It’s no secret that the total cost of your shipment is directly affected by its dimensions and freight measurements. You can't use inaccurate numbers in your bill of lading and get away with it. Every carrier makes shipment inspections before handling, and any discrepancies between the stated and the actual shipment information will come to the surface. Shippers often make costly mistakes because of a lack of knowledge on how to measure a freight shipment. By following these simple instructions, you can avoid unpleasant charges and shipment delays.
The key to successfully shipping your freight is stating precise dimensions and weight. For many shippers, this can be a challenging process with many intricacies. Since your shipment may come in many sizes and packing types such as pallets, boxes, crates, and irregularly shaped items, there’s a special approach for each item. In addition, there's actual and dimensional weight, and if you’re shipping LTL, the item density affects freight class. While it’s not that complicated in practice, knowing some information is a must.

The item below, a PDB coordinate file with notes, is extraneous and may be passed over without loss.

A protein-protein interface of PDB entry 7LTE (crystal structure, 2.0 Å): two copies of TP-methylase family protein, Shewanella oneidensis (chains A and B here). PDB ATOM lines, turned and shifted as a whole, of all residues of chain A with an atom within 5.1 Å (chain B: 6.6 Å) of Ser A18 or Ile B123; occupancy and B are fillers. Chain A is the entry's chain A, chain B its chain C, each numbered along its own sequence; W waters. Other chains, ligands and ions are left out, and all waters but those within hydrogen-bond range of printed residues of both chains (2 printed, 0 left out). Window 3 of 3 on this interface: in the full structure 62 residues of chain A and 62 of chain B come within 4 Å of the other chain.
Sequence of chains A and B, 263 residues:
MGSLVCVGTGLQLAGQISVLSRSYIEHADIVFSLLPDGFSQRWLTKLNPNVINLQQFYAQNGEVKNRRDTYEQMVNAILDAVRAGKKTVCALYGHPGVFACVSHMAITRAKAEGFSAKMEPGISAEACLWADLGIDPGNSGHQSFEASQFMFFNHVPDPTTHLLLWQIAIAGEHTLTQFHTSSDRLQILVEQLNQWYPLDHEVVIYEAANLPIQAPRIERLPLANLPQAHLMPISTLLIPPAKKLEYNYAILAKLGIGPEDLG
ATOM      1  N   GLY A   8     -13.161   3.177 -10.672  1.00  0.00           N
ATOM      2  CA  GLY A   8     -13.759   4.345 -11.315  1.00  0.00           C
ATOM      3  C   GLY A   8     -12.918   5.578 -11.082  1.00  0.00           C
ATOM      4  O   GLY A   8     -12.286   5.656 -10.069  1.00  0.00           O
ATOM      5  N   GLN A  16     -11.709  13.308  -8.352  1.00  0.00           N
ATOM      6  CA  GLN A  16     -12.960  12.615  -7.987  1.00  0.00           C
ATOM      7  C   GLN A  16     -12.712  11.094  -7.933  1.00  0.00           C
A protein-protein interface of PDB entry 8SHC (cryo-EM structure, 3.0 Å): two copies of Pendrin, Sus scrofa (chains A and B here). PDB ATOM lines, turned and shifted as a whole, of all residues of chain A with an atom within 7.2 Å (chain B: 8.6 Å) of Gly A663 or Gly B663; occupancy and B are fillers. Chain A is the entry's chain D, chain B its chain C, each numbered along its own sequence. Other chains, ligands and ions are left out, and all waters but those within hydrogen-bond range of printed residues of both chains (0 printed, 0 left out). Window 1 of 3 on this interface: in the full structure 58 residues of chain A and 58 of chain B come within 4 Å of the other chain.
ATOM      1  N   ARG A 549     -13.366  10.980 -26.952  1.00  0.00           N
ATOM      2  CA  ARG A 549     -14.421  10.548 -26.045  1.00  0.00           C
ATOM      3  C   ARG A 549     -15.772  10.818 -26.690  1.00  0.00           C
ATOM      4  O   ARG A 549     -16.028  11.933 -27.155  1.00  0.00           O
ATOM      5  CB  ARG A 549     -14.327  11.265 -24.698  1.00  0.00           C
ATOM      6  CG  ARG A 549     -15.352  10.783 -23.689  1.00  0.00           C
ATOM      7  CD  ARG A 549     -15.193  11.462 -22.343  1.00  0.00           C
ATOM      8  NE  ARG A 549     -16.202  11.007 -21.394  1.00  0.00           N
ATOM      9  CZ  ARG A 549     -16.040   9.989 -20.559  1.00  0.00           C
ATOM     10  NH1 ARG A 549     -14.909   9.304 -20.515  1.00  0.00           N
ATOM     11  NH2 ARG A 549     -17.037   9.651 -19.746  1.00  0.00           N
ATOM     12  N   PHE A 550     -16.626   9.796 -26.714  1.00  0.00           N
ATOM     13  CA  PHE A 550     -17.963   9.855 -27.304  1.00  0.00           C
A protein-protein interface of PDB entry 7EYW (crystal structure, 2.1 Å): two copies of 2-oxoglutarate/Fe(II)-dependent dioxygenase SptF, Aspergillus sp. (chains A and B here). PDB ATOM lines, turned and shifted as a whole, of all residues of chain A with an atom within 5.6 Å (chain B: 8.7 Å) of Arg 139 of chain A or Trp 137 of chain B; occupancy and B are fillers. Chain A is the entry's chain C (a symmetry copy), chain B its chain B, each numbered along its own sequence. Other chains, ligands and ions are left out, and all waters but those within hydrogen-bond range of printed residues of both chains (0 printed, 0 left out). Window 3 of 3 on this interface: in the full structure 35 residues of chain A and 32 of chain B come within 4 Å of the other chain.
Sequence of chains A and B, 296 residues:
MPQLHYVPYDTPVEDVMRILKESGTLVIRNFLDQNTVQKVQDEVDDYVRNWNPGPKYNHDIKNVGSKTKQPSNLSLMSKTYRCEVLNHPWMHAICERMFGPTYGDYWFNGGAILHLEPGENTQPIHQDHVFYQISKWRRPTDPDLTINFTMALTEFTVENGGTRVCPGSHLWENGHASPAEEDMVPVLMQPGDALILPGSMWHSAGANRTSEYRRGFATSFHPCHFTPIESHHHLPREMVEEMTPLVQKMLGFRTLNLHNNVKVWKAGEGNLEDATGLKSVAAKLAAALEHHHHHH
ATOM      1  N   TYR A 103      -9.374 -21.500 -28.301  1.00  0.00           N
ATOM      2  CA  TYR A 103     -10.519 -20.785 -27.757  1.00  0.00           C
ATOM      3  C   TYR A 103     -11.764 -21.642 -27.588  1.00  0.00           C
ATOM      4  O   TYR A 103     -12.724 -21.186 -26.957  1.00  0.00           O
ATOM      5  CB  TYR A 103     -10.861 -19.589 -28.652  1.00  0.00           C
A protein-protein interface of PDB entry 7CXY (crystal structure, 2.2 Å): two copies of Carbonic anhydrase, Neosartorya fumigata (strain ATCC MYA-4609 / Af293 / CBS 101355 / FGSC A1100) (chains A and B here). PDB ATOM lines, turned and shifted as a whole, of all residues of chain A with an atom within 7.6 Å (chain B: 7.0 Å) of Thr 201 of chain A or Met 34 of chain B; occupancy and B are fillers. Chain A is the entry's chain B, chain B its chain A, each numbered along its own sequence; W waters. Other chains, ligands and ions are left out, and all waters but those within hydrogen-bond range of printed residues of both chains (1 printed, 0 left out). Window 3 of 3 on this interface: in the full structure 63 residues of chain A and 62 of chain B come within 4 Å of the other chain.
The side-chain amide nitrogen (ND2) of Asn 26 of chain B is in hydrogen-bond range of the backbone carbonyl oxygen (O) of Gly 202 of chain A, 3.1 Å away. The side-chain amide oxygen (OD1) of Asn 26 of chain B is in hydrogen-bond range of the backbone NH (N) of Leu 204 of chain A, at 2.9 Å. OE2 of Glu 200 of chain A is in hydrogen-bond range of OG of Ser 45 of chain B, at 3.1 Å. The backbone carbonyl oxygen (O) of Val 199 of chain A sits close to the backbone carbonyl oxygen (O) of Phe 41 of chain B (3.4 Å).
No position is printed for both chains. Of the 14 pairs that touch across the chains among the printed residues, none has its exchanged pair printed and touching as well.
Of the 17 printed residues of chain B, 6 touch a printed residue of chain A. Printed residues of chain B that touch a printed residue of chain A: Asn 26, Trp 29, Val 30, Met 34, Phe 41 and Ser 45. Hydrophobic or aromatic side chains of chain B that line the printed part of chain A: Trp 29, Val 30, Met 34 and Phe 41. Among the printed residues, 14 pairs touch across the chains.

Measure the longest side of your load and round it up to the nearest inch. It’s better to double-check your measurement before stating them in the bill of lading.
Measure the shorter side of your load, rounding that up to the nearest inch as well.
Measure how tall your load is from the floor to its highest point. Make sure to round it up to the nearest inch.
Multiply the width and height of your load by 2, then add those numbers to get the girth of your load. Two shipment heights (2H) plus two shipment widths (2W) equals the load girth.
Multiply your load’s length by its height and width to get the load’s cubic size. L x H x W is your shipment’s cubic size.